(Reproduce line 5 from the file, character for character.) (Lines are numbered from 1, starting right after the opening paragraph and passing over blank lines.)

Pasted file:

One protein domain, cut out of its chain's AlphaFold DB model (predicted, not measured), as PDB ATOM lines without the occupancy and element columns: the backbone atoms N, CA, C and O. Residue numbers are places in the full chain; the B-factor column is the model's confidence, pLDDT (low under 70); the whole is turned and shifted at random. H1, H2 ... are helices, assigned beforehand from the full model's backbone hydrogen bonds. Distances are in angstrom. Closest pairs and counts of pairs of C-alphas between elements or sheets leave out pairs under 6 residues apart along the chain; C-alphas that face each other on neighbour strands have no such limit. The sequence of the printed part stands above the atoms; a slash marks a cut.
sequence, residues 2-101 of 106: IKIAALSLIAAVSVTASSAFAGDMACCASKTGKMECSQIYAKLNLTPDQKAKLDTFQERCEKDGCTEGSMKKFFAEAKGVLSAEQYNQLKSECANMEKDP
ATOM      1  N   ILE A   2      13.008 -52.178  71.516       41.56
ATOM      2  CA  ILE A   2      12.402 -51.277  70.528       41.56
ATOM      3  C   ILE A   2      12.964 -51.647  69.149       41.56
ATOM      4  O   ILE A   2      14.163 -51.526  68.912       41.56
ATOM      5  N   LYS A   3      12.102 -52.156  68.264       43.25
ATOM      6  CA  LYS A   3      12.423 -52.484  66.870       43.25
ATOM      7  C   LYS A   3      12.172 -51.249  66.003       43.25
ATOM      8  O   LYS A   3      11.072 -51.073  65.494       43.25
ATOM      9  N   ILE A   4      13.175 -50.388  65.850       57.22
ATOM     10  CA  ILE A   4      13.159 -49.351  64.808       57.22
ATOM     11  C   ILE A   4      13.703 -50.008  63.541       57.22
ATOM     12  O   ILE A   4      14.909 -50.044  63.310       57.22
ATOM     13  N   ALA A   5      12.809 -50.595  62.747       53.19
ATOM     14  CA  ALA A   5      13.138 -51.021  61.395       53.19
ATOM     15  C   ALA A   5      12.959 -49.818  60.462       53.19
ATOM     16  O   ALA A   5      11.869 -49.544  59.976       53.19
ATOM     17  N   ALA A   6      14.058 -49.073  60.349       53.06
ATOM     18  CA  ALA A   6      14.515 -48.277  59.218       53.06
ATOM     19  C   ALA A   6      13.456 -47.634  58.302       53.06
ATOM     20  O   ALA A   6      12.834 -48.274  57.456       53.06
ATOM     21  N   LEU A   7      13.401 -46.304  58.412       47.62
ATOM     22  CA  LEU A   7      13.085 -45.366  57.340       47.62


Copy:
ATOM      4  O   ILE A   2      14.163 -51.526  68.912       41.56